(This article belongs to the Special Issue Interferons 2015)
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Review

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794 KiB  
Review
The Type I IFN-Induced miRNA, miR-21
Pharmaceuticals 2015, 8(4), 836-847; https://doi.org/10.3390/ph8040836 - 25 Nov 2015
Cited by 23 | Viewed by 4818
Abstract
The interferon (IFN) family of cytokines not only has antiviral properties at various steps in the viral replication cycle, but also anticancer activity through multiple pathways that include inhibiting cell proliferation, regulating cellular responses to inducers of apoptosis and modulating angiogenesis and the [...] Read more.
The interferon (IFN) family of cytokines not only has antiviral properties at various steps in the viral replication cycle, but also anticancer activity through multiple pathways that include inhibiting cell proliferation, regulating cellular responses to inducers of apoptosis and modulating angiogenesis and the immune system. IFNs are known to induce their biological activity through the induction of protein encoding IFN-stimulated genes. However, recent studies have established that IFNs also induce the expression of microRNAs (miRNAs), which are small endogenous non-coding RNAs that suppress gene expression at the post-transcriptional level. MiRNAs play critical roles in tumorigenesis and have been implicated to act as either oncogenes or tumor suppressors in various human cancers. Therefore, IFN-induced miRNAs play an important role, not only in the host response to innate immune response to cancer, but also in the tumorigenic process itself. Furthermore, IFN-induced miRNAs may participate in and/or orchestrate antiviral defense in certain viral infections. In this review, we describe our recent studies on the induction of miR-21 by type I IFN, the role of the STAT3 and NFκB signaling pathways in IFN-induced miR-21 expression, the role of miR-21 in different cancers and the role of miR-21 in regulating the antiviral response. Full article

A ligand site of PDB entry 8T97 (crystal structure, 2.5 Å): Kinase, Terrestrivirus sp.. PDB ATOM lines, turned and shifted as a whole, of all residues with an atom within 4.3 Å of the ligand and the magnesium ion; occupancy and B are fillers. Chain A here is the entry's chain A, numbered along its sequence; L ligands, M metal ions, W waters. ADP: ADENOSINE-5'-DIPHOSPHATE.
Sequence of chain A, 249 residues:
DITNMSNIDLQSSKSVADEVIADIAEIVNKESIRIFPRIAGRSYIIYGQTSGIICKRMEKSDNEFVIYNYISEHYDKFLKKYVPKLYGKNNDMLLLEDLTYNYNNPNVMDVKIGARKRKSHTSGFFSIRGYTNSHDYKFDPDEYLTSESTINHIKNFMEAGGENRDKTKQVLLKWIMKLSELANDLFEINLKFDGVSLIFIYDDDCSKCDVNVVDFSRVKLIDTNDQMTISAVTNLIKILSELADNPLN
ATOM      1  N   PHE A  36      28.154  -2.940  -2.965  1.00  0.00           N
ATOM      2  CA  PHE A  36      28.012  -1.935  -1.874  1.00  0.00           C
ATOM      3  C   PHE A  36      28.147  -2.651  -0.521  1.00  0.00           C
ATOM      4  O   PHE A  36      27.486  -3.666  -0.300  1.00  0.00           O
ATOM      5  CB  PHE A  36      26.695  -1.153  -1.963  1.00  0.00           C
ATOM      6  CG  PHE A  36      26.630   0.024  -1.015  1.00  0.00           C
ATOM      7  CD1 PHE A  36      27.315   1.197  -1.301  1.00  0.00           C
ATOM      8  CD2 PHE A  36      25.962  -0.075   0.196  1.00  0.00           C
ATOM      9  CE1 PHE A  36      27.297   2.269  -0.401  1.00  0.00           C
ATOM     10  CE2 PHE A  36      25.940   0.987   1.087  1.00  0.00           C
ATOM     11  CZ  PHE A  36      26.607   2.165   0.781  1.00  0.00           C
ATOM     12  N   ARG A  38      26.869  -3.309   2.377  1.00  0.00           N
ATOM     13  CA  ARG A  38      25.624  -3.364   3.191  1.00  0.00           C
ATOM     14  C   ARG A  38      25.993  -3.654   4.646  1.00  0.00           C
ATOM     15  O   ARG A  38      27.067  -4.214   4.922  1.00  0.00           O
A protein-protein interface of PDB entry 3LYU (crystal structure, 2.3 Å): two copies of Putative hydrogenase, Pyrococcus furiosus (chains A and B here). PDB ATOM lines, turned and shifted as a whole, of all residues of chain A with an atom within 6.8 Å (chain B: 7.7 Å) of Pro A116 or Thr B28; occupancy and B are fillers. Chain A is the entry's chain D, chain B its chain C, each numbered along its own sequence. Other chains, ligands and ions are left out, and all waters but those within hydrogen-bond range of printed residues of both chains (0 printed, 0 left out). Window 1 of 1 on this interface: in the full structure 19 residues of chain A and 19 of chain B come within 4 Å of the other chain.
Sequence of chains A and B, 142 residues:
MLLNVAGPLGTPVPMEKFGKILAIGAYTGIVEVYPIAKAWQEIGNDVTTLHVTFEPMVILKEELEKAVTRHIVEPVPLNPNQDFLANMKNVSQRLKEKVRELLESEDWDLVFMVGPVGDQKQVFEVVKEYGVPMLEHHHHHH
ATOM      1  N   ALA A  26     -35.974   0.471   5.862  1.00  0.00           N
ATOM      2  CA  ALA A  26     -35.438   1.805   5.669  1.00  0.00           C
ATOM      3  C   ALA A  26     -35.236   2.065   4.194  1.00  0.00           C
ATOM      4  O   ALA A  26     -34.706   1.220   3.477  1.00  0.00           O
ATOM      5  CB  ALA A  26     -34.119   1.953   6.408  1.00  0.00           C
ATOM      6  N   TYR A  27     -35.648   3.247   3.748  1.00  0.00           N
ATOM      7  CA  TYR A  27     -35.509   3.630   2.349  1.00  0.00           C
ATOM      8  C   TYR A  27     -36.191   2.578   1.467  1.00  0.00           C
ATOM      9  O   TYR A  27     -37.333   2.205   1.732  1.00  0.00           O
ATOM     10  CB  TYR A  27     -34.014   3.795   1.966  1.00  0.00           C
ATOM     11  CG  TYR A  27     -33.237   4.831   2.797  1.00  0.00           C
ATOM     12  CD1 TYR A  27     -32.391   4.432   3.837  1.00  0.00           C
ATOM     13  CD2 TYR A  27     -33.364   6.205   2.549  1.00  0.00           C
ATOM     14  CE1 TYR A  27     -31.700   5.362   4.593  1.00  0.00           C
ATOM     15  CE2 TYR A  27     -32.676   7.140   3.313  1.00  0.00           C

(This article belongs to the Special Issue Interferons 2015)
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749 KiB  
Review
Therapeutic Potential of Interferon-γ and Its Antagonists in Autoinflammation: Lessons from Murine Models of Systemic Juvenile Idiopathic Arthritis and Macrophage Activation Syndrome
Pharmaceuticals 2015, 8(4), 793-815; https://doi.org/10.3390/ph8040793 - 25 Nov 2015
Cited by 16 | Viewed by 6738
Abstract
Interferon-γ (IFN-γ) affects immune responses in a complex fashion. Its immunostimulatory actions, such as macrophage activation and induction of T helper 1-type responsiveness, are widely acknowledged, however, as documented by a large body of literature, IFN-γ has also the potential to temper inflammatory [...] Read more.
Interferon-γ (IFN-γ) affects immune responses in a complex fashion. Its immunostimulatory actions, such as macrophage activation and induction of T helper 1-type responsiveness, are widely acknowledged, however, as documented by a large body of literature, IFN-γ has also the potential to temper inflammatory processes via other pathways. In autoimmune and autoinflammatory disorders, IFN-γ can either play a disease-enforcing role or act as protective agent, depending on the nature of the disease. In animal models of any particular autoimmune disease, certain changes in the induction procedure can reverse the net outcome of introduction or ablation of IFN-γ. Here, we review the role of endogenous IFN-γ in inflammatory disorders and related murine models, with a focus on systemic juvenile idiopathic arthritis (sJIA) and macrophage activation syndrome (MAS). In particular, we discuss our recent findings in a mouse model of sJIA, in which endogenous IFN-γ acts as a regulatory agent, and compare with results from mouse models of MAS. Also, we elaborate on the complexity in the activity of IFN-γ and the resulting difficulty of predicting its value or that of its antagonists as treatment option. Full article
(This article belongs to the Special Issue Interferons 2015)